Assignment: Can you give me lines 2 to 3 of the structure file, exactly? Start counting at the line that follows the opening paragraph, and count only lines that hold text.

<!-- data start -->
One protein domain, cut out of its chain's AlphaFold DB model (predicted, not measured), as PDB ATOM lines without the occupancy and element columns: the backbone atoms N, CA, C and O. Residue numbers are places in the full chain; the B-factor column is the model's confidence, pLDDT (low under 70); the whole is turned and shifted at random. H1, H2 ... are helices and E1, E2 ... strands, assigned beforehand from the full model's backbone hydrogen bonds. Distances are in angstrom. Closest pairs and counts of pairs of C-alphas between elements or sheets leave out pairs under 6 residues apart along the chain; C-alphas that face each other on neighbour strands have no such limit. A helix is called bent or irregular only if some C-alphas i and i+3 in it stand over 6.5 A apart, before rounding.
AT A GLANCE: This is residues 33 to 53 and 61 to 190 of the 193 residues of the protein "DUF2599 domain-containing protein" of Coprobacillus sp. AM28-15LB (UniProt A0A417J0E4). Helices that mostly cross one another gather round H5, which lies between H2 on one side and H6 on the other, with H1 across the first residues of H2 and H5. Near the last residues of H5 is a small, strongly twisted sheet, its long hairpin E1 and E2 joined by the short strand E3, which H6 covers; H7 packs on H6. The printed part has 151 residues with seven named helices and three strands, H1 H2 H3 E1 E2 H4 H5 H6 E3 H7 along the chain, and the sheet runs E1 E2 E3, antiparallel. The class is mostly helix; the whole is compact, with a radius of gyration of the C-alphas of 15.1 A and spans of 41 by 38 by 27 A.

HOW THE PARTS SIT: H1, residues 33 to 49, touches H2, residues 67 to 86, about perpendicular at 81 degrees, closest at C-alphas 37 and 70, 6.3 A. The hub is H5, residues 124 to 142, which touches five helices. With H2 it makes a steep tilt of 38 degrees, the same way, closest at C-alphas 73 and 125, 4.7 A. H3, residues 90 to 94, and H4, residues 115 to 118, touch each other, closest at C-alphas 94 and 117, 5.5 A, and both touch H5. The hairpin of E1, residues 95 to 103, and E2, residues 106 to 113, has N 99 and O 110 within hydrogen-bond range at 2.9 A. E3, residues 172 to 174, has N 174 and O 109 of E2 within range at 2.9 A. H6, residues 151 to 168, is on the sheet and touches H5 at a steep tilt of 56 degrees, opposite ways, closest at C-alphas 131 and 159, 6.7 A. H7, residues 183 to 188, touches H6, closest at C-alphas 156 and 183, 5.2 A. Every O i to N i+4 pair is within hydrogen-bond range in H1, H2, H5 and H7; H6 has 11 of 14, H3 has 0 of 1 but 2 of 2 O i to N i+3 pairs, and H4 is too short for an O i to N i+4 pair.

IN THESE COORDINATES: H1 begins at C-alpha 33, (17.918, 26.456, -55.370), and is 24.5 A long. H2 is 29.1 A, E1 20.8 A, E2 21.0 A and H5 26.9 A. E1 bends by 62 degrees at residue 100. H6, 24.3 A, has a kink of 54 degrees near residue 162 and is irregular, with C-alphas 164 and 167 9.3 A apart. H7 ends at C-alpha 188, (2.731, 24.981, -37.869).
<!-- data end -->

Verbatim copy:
HOW THE PARTS SIT: H1, residues 33 to 49, touches H2, residues 67 to 86, about perpendicular at 81 degrees, closest at C-alphas 37 and 70, 6.3 A. The hub is H5, residues 124 to 142, which touches five helices. With H2 it makes a steep tilt of 38 degrees, the same way, closest at C-alphas 73 and 125, 4.7 A. H3, residues 90 to 94, and H4, residues 115 to 118, touch each other, closest at C-alphas 94 and 117, 5.5 A, and both touch H5. The hairpin of E1, residues 95 to 103, and E2, residues 106 to 113, has N 99 and O 110 within hydrogen-bond range at 2.9 A. E3, residues 172 to 174, has N 174 and O 109 of E2 within range at 2.9 A. H6, residues 151 to 168, is on the sheet and touches H5 at a steep tilt of 56 degrees, opposite ways, closest at C-alphas 131 and 159, 6.7 A. H7, residues 183 to 188, touches H6, closest at C-alphas 156 and 183, 5.2 A. Every O i to N i+4 pair is within hydrogen-bond range in H1, H2, H5 and H7; H6 has 11 of 14, H3 has 0 of 1 but 2 of 2 O i to N i+3 pairs, and H4 is too short for an O i to N i+4 pair.

IN THESE COORDINATES: H1 begins at C-alpha 33, (17.918, 26.456, -55.370), and is 24.5 A long. H2 is 29.1 A, E1 20.8 A, E2 21.0 A and H5 26.9 A. E1 bends by 62 degrees at residue 100. H6, 24.3 A, has a kink of 54 degrees near residue 162 and is irregular, with C-alphas 164 and 167 9.3 A apart. H7 ends at C-alpha 188, (2.731, 24.981, -37.869).